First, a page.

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Katherine Lee

What Do You Think About School Book Bans?

By September 21, 2009

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How do you feel about school book bans? I was in the book store the other day with my son, perusing the shelf of Newberry Medal-winning books, and saw a novel called The Higher Power of Lucky. I recalled that there had been some controversy over the book, and decided to go home and do a bit of research to see why it had been banned in some schools before I bought it for my child.

When I looked into it, I discovered that the controversy had been over a word: scrotum. That one word, which apparently appears early in the book, is what fired up some parents’ and school librarians’ objections, and prompted them to ask their elementary schools to ban the book.

On the one hand, I can see why parents would want to have some say over which books are taught to their children in school. On the other, there is the question of whether such objections should lead to a school or school district banning a particular book from being made available to children whose parents may not object to that book. It’s the old sensible caution or censorship conundrum.

School book bans have affected books ranging from the enormously popular Twilight series by Stephanie Meyer to critically-acclaimed works such as Huckleberry Finn and the Newberry Medal-winner The Higher Power of Lucky.

I, for one, do not think that I can prevent my son from being exposed to ideas that I may not like. Would I be okay if my 8-year-old’s school started playing profanity-laden songs in the classroom? Of course not. But banning a book from the school library shelf that has the word “scrotum” in it, just based upon the word alone? Absolutely not. And the idea of a book ban makes me uncomfortable. After all, one of the foundations of our country is freedom of speech, isn’t it?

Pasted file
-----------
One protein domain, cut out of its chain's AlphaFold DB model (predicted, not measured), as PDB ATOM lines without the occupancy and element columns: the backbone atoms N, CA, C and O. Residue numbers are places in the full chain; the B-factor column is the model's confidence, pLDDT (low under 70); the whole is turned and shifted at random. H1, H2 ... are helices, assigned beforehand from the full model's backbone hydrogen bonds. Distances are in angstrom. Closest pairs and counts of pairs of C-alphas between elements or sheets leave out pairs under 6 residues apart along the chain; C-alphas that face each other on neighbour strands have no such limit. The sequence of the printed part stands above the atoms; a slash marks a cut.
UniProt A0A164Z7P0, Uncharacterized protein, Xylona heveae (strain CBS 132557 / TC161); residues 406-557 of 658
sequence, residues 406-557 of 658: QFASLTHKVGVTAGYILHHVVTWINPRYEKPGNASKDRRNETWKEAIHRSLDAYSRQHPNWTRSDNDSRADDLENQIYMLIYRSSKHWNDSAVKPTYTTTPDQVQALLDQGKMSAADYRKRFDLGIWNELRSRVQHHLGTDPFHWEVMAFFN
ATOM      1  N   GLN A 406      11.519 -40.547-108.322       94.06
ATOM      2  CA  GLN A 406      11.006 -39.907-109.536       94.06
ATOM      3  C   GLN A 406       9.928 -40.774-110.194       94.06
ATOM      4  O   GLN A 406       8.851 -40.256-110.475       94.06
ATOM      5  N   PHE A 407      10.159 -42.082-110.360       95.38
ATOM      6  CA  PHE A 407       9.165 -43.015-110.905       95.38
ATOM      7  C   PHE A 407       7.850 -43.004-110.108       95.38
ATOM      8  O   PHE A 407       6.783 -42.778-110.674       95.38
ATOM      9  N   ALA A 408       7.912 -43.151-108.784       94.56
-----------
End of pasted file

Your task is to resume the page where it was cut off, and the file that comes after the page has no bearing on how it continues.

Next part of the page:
September 21, 2009 at 3:44 pm
(1) Carol says:

I would rather have my child from day one learn the name/parts of the body correctly. Are we going back to the idea babies comes from storks?


September 21, 2009 at 11:01 pm
(2) Monica says:

Funny how they ban this book and many other well written books, but are open to books which promote the homosexual lifestyle/family! This is an indication that we are headed in the very wrong direction as a country.

September 22, 2009 at 11:07 am
(3) Leena says:

The number one best way to get a child or teen to read a particular book is to ban it. So I’m all for banning books.

September 23, 2009 at 6:15 am
(4) Amy says:

The biggest disagreement I have over book bans is knowledge. Children have a right to knowledge. Even if parents feels that their children are to young for that knowledge. The next biggest argument I have is banning a book will NOT prevent a child from reading that book. My grandmother banned my mom from reading books that she considered racy. That didn’t stop my mom though. She just checked the books out from the library in secret. To this day my grandma still doesn’t know the truth. My cousin’s parents banned her from the Harry Potter books. That did not stop her. She borrowed them from her friends. If you want your kids to read books in secret then go ahead. BAN them, but that will not stop them from reading the books that you consider ‘bad’. Our country was founded on the basis of free speech and our youth should not have to read in secret. Furthermore, I would rather know that my child is reading a book, and asking questions about it to me, than to say his or her peers who may or may not understand the book’s message.

September 24, 2009 at 8:53 am
(5) Hall Monitor says:

With the rise of the digital age, it’s only a matter of time until there won’t be any books at all in schools. Everything will be online.

Hall Monitor

May 10, 2011 at 9:42 am
(6) Paul says:

They should not be banned. Im a homosexual.

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